A healthy heart usually beats at a steady rhythm, but a number of things can disrupt your heart’s regular pacing. When an abnormal heart rhythm develops, it’s called an arrhythmia.
While some arrhythmias are mild and have little or no effect on your health, others can lead to serious medical complications. The first step in managing an arrhythmia is to get a proper diagnosis, which is usually done by monitoring your heart’s electrical activity.
Once your type of arrhythmia is confirmed, a treatment plan can be created that may include some combination of medications, implantable cardiac devices, and lifestyle changes.
An arrhythmia can cause your heart to beat too quickly (tachycardia), too slowly (bradycardia), or with an irregular rhythm (fibrillation).
Tachycardia can feel as though your heart is racing or that it might pound out of your chest. Generally, a heart rate of more than
With bradycardia, your resting heart rate is less than
As with tachycardia, this pace of your heartbeat with bradycardia means the organs and tissue in the body aren’t getting the steady, robust supply of oxygenated blood they need for optimal health. This can lead to fainting or passing out.
Unsteady heart rates, such as atrial fibrillation (AFib), can feel like fluttering in your chest or like your heart is quivering. In many cases, there are no obvious symptoms at first. But when your heart isn’t beating in a consistent, synchronized way, you have a higher chance of serious cardiovascular events, like blood clots and stroke.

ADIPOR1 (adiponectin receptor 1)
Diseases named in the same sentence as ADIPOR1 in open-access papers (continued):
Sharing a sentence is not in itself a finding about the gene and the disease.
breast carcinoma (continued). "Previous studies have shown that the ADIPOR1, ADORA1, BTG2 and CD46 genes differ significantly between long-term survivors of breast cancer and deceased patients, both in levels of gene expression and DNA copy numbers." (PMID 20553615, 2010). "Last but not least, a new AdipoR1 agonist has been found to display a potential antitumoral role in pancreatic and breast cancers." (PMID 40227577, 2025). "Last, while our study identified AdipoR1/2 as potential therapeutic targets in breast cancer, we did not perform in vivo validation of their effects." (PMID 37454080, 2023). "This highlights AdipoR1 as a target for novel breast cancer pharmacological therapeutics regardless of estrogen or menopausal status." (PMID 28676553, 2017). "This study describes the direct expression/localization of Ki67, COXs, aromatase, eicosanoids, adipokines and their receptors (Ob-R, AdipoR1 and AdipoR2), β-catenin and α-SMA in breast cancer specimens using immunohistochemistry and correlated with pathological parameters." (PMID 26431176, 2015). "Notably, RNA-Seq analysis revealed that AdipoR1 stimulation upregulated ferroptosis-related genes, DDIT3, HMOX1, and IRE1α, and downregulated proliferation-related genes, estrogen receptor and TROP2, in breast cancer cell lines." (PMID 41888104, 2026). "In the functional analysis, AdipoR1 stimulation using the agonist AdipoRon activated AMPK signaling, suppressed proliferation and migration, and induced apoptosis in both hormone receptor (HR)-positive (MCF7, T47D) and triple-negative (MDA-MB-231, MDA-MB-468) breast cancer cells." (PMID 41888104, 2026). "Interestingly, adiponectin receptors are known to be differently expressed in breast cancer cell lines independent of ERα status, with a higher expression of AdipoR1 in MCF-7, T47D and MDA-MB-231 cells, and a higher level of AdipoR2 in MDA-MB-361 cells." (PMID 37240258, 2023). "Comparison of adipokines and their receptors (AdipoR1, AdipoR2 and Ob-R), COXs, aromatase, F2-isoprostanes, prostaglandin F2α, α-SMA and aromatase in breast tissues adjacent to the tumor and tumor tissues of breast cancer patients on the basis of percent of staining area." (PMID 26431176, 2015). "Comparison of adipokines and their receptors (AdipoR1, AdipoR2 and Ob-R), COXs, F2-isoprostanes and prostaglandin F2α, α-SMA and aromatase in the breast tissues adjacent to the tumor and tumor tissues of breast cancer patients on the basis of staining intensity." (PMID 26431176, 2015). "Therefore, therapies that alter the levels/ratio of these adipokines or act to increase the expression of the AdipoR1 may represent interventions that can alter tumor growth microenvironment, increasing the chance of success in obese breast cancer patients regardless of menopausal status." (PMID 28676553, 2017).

An electrocardiogram (ECG) is the most common test used to diagnose an arrhythmia. A
An ECG, sometimes called an EKG, records the electrical activity of your heart. The standard ECG used in hospitals and medical offices includes a recorder, display screen, and wires attached to electrodes. The electrodes are placed on your chest and elsewhere on the body.
The rhythm recorded by an ECG is often printed out to show how fast (or slow) your heart is beating. It also detects the intervals in between heartbeats, which can show if they are too long, too short, or irregular in another way.
If a standard ECG doesn’t pick up an arrhythmia, your doctor or healthcare professional may have you wear a portable monitor. One type, the Holter monitor, is worn for 24 hours for days or weeks to hopefully capture an arrhythmia.
Another type — called an event monitor — is similar to a Holter monitor, but it doesn’t record the heart constantly. The user can switch it on when experiencing symptoms. Some event monitors switch on automatically when they detect a change in rhythm.